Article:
Although we’ve spent the past four months monitoring growing season weather in the corn and soybean producing regions of Argentina and Brazil, the yield potential for their 2021 crop is already accounted for in the prices. The big news that is going to drive our grain prices through the remainder of the 2021 calendar year is the potential size of North America’s 2021 crop, and that information is going to be revealed to us on March 31.
The core reason for the high grain and oilseed prices which we enjoyed in the final months of 2020, and through the winter of 2021, is that for both corn and soybeans, North America has consumed more of both crops this year than we produced and we’re mining the ending stocks in order to keep up with demand. In the case of corn, American farmers produced 14.182 billion bushels in 2020, and the market is projected to use 14.625 billion bushels. In the case of soybeans, US producers grew 4.135 billion bushels of soybeans in 2020, and use is expected to reach 4.575 billion bushels. The bottom line is that unless we see bigger seeding plans for both crops in the USDA’s March 31 Planting Intentions Report, the price is too low.
The purpose of price is to ration demand. Essentially what that means is that if the supply of a product is not big enough, then price has to rise to the point that at least some of the end users decide that there is a better alternative product to use or a cheap place to source supply. Should we get into the spring of 2021 and determine that farmers don’t intend to plant enough acres of either corn or soybeans to keep up with demand, or we get into the summer growing season and weather problems look as though they will negatively impact yield, then prices will have to rally to a level which curbs demand.
In order to supply the world market with 14.625 billion bushels of corn, (the amount used in 2020/2021), American farmers will have to harvest a minimum of 83.5 million acres of corn at a minimum average yield of 175 bu/ac. Typically there are about 8 million acres of US corn that’s cut for silage or abandoned prior to harvest, so we need to see American farmers planning to plant at least 92 million acres of corn this spring in order to keep up with demand.
The situation in soybeans is actually more precarious because the projected ending stocks from our 2020 crop are so small that there will be effectively no old inventory to draw down if 2021’s crop is a small one. North America will be out of soybeans before harvest begins, and any concerns about a shortfall in production will be met with a rally in price.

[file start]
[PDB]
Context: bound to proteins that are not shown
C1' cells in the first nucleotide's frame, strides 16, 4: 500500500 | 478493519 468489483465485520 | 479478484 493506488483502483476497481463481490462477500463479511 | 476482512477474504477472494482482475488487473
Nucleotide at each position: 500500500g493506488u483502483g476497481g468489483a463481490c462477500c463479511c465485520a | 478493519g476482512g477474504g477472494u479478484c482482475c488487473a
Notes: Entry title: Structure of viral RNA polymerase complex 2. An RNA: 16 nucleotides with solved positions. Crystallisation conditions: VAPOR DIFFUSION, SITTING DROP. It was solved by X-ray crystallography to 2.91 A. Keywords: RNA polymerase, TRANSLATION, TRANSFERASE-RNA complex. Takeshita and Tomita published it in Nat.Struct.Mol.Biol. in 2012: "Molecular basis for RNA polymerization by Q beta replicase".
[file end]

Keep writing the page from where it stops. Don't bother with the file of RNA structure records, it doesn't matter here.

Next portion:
In order to grow as many soybeans in 2021 as were consumed from the previous year’s crop, American farmers need to plant a minimum of 90 million acres of soybeans at a minimum average yield of 51 bu/ac.
The USDA’s March 31 report will set the stage for crop prices for the balance of the crop year. Although we don’t know what the acreage intentions might actually be when the report is released, we can know what the tipping point benchmarks for acreage needs to be. For 2021’s crop production to be big enough to reach the current level of demand, American farmers need to plant 92 million acres of corn and 90 million acres of soybeans.
Both Farm Futures and S&P Global have already predicted 95 million acres of corn being planted in the U.S. this spring and a much smaller than required soybean seeding for the coming year, so if the USDA report agrees we could see corn and soybean pricing react in opposite directions.
The other big question that the commodity markets are contemplating right now is whether or not there are enough available acres of cropland to meet these increasing production objectives. It’s easy to say that we need 1.5 million more acres of corn and 6 million acres more of soybeans, but unless there’s an additional 7.5 million acres which can come out of other crops, and swing into corn and soybeans, the seeding area goals might be hard to achieve.
“Prevented Planting” is the American equivalent of our crop insurance system’s unseeded acres benefit. Basically it’s the cropland area which was not planted due to flooding, drought, or some other natural disaster. In 2020, that area was 9.8 million acres. Depending on how the spring weather unfolds, there could be as much as a 9-million-acre adjustment in final seeded acres. Statistically, it is likely that North American farmers will plant 3 or 4 million acres more crop in 2021 than they did in 2020, but we won’t know that until mid-June.
Steve Kell operates a crop farm in Simcoe County and is a former grain merchant for Parrish and Heimbecker Ltd.